In July, 2014, Roy was found dead in his pickup truck from carbon monoxide poisoning, according to police.
Prosecutors said that Carter, 17 years old at the time, had sent Roy numerous text messages repeatedly telling him to follow through on a plan to kill himself.
"You need professional help like me", Carter wrote to Roy, a month-and-a-half before his suicide.
She waived her right to a jury trial, meaning her case will be decided by Judge Moniz, who will render a verdict after testimony is over.
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The judge will be tasked with determining if the unique set of facts fall under the involuntary manslaughter statute in MA.
"At the moment, there's really no law on the books in MA about whether somebody can encourage somebody to commit suicide or not", he said.
One of the allegations involves Carter communicating with Roy as he was trying to asphyxiate himself with vehicle exhaust. The defendant 'f-- told him to get back in, ' " Flynn said, quoting Carter's texts to a friend shortly after Roy's death.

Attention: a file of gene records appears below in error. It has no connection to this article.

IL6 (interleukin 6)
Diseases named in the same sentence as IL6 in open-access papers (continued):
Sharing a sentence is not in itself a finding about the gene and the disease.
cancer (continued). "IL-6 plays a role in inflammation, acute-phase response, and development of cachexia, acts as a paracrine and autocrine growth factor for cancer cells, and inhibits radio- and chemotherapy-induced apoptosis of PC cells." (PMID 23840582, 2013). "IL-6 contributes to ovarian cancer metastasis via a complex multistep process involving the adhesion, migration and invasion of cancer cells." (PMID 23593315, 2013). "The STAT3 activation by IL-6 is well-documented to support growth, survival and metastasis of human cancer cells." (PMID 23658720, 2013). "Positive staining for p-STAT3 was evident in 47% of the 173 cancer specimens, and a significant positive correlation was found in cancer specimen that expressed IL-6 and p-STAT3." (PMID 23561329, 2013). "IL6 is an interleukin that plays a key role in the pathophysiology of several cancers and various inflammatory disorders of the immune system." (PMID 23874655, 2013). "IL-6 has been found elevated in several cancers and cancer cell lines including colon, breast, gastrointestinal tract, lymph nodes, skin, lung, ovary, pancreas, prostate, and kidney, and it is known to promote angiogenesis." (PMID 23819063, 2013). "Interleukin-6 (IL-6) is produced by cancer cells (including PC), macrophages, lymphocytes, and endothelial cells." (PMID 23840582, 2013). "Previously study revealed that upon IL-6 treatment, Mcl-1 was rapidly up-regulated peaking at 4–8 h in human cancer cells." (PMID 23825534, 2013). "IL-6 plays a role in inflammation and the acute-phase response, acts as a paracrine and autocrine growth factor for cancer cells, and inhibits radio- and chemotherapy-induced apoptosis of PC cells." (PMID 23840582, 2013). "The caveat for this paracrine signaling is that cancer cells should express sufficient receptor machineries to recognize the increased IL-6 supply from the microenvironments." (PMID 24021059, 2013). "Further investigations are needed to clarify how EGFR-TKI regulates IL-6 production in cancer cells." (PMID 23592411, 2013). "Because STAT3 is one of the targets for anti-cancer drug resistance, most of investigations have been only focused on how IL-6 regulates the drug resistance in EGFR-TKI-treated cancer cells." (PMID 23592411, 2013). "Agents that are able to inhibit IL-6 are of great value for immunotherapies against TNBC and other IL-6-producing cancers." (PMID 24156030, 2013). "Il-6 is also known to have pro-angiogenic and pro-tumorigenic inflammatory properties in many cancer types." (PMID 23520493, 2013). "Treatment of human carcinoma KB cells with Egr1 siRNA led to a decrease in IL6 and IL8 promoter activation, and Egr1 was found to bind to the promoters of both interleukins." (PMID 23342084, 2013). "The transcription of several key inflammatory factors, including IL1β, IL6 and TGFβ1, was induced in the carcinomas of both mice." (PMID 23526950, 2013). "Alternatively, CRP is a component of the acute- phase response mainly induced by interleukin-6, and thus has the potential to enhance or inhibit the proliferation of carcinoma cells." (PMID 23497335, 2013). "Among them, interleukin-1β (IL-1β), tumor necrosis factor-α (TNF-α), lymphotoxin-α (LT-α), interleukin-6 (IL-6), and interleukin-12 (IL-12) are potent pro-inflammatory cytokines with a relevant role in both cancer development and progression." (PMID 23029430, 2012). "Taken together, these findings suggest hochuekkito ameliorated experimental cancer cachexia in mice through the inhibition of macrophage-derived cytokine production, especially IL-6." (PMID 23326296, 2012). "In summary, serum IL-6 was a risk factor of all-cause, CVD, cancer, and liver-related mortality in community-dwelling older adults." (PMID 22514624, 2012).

Cataldo noted the young's man extensive online searches about suicide, Carter's attempts to get him to seek help and her own bouts with mental issues.
Among those were texts she sent that stated: "You always say you're gonna do it, but you never do". "Her behavior was wanton and reckless and because of her, Conrad is dead".
"Are you going to do it today?"
"The defendant is hoping that the judge will acquit or dismiss the case by following traditional notions of causation", said Joseph E. Kennedy, a professor who teaches criminal law at the University of North Carolina, adding that cases like this could nevertheless raise hard questions about suicide and criminal liability. This time is right and you're ready. What prosecutors will have to prove this week is whether Carter's encouragement resulted in his death.
I just want to make sure tonight is the real thing.
But after he began taking medication and went to counseling, he seemed much better, Lynn Roy said.
Some similar cases have involved less serious charges than manslaughter.
Boston defense attorney Peter Elikann told CNN affiliate WFXT that lawyers and legal scholars are watching the trial closely because it could set a legal precedent. "While jurors who are unaccustomed to the disgusting nature of criminal activity, they could react emotionally to facts like these and hold it against her".